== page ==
The redbreast sunfish, one of the prettiest game fish in all North America, is known for its bright colors, long and narrow black gill cover, and of course the red breast. The red breast isn’t always red though. In some males it appears as a yellow breast or orange, and in females it is nonexistent. The surest way to distinguish this fish is by what looks like a long, distinctive black flap above its fin which is actually a narrow extension of its gill cover.
This is one of the most fished and easiest caught fish in the United States. And with good reason too, the redbreast sunfish is among the sweetest tasting freshwater fish and is often dipped into a pancake batter before being fried and consumed.
Redbreasts usually congregate around rocks or logs at the sandy bottom of lakes, rivers, and streams. They love to hide in aquatic vegetation and can often be found feeding among the roots at the bottom on their varied diet of snails, insect larvae, shrimp, crayfish, and even other, smaller fish. The redbreast has one of the most varied diets of all North American sunfish.
Probably the simplest and most time tested way to catch a redbreast sunfish is the cane fishing pole way. Before the diversification and commercialization of fishing, the redbreast was caught with nothing more than simply crickets and worms, a staple of their natural diet which they love to feast on if given the chance. If you decide to go this simple way, you will need a small hook, small weight, and a very thin line. When fishing for the redbreast sunfish make everything smaller, as small as possible, because these fish are small. Any fish above six inches is considered large and if you catch one over eight inches you should probably check the record books.
When fishing for redbreasts, using a large or brightly colored bobber will most likely scare them away. Go thinner and smaller instead. Try out a narrow spring bobber or a simple sponge bobber to help you remain inconspicuous.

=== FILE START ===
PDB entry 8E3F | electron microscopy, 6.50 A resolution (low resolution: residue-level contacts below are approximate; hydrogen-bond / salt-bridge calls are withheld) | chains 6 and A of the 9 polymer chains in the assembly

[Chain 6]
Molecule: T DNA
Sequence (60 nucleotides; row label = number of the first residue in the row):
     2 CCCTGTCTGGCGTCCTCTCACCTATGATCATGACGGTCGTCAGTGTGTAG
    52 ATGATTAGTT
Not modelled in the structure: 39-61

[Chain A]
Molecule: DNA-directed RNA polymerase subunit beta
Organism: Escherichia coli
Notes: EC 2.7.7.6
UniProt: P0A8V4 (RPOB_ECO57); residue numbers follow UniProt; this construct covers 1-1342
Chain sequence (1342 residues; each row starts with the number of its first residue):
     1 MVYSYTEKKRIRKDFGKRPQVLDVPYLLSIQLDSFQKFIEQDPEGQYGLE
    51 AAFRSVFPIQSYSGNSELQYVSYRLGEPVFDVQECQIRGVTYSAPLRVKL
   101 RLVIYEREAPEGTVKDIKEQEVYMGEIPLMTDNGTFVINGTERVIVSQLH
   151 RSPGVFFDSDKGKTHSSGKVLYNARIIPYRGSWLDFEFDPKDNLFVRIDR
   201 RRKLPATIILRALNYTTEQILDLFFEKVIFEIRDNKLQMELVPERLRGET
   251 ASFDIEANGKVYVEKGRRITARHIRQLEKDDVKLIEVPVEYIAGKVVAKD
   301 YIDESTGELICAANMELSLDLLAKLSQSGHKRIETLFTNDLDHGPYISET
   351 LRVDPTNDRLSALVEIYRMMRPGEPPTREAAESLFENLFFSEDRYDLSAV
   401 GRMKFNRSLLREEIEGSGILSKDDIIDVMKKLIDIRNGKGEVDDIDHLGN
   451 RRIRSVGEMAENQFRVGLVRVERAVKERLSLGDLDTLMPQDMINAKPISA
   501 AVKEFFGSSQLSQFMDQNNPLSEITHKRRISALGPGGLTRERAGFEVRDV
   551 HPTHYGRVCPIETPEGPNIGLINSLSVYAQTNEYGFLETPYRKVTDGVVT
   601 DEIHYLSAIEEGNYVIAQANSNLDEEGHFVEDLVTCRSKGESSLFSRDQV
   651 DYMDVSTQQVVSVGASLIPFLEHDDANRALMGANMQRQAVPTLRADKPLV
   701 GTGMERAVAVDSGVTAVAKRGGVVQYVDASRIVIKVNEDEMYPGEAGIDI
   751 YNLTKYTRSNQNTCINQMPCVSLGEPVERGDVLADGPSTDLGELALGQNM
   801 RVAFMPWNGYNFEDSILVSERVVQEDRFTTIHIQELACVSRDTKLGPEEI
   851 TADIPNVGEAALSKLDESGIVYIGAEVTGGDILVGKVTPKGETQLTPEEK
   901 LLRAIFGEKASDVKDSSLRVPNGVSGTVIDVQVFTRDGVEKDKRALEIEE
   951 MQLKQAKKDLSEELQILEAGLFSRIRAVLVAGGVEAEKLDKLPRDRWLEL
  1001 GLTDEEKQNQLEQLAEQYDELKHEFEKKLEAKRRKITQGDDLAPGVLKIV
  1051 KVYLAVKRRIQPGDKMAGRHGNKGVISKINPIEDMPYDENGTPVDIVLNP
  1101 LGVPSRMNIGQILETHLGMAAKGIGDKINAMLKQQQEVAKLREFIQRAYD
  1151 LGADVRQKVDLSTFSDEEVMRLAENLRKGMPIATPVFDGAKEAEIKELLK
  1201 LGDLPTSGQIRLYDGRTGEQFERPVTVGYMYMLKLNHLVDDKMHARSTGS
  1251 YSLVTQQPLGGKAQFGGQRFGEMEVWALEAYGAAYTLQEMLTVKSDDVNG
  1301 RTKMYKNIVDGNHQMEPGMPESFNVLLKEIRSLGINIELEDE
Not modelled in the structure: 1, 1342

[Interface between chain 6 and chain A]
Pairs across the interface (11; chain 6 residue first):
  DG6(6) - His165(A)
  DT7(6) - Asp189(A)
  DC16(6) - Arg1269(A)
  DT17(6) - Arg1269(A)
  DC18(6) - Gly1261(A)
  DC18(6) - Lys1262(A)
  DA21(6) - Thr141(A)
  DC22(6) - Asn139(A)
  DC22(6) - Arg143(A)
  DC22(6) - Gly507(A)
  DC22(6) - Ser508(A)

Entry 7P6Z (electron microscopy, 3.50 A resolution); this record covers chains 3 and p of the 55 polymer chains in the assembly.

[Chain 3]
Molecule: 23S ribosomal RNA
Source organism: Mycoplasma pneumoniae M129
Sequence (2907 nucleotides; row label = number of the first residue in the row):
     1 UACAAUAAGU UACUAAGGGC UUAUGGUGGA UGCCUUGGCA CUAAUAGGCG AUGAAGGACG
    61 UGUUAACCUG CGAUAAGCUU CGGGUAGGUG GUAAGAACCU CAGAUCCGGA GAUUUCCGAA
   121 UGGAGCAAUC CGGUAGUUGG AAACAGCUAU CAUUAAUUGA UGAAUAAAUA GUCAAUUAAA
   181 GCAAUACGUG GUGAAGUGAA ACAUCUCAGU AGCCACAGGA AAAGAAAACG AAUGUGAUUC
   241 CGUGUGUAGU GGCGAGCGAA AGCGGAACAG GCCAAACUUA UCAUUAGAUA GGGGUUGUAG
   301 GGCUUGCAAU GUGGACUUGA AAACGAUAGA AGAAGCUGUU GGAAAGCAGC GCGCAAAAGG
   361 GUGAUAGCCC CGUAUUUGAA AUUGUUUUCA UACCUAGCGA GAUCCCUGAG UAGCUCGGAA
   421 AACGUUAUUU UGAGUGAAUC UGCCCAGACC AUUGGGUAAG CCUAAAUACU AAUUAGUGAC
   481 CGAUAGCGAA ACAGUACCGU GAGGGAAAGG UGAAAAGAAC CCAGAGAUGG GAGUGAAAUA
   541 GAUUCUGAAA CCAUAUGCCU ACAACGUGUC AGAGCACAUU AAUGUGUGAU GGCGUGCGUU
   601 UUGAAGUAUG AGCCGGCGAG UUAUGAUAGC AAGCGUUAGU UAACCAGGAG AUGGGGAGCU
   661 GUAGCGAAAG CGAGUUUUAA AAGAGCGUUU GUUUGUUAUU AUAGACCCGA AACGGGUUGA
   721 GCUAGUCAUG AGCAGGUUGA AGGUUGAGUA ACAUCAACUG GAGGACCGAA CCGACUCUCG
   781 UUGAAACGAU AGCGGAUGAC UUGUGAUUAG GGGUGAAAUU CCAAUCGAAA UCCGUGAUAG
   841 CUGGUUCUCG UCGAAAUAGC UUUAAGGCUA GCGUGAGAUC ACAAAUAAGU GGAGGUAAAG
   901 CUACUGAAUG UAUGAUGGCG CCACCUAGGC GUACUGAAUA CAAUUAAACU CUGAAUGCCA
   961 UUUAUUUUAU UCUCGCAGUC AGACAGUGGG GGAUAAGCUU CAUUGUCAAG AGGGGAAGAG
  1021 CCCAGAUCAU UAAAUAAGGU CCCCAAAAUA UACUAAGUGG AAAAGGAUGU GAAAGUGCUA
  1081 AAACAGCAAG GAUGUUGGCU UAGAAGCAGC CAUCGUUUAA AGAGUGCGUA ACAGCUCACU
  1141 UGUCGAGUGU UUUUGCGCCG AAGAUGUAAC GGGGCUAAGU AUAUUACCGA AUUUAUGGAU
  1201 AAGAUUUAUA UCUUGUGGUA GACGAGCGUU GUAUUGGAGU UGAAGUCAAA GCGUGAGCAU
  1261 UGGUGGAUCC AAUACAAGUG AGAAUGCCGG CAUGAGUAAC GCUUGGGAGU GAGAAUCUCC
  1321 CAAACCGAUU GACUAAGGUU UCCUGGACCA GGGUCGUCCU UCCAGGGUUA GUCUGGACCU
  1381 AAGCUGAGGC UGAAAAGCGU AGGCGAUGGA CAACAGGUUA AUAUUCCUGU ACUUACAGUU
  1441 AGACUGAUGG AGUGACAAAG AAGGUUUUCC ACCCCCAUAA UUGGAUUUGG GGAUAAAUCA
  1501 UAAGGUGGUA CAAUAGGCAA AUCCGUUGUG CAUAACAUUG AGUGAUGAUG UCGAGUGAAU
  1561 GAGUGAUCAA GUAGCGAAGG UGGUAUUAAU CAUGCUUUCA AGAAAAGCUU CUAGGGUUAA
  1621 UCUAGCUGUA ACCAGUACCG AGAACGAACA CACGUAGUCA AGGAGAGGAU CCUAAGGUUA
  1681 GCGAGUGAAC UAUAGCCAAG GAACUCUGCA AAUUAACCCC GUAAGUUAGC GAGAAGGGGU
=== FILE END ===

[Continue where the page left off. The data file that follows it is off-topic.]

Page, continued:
The best bait to use for these fish is all natural. Because their diet is so varied, the redbreast sunfish will take almost anything. Try using grasshoppers, worms, flies, crickets, even small minnows or other tiny fish to see what gets them biting.
If you’re fishing from the bank or from an overhang of some sort, make sure your line drifts naturally and slowly but doesn’t move around too much. Like any other fish, jerky movements will scare them and a heavy handed fishing technique will prevent them from biting. The redbreast sunfish must be coaxed.
Because they like to gather in the shallows and are almost never found in any water deeper than 20 feet, if you decide to fish from a boat make sure to stay shallow. Sometimes fishing from a drifting boat or one that is moving quite slowly through the water can make the motion of your bait even more attractive to the redbreast. If they still don’t bite, try switching bait to see what’s on their particular menu for today.
For even more fun and good sporting satisfaction, the redbreast can be lured with a fly rod. Always cast toward stumps and logs on the water or to where you know there are underwater boulders. Overhanging limbs can be a great place to deposit your fly but you’ll have to get good at casting side arm. To get under a low hanging limb, make your cast low on the water and watch it slip across the surface and then slide to a stop right where it should.
Remember, the redbreast sunfish will not take your fly if it is moving around too much. They like to wait until their prey is relatively still before eating it so have patience and let them work up the courage to approach you. If you notice them sneaking up close to your fly and just watching it, try giving it a little jerk. Although this sometimes scares them away, it could entice them to strike with the thought of a live meal. Developing a rhythm and then sticking to it is the best way to fly fish for the redbreast sunfish.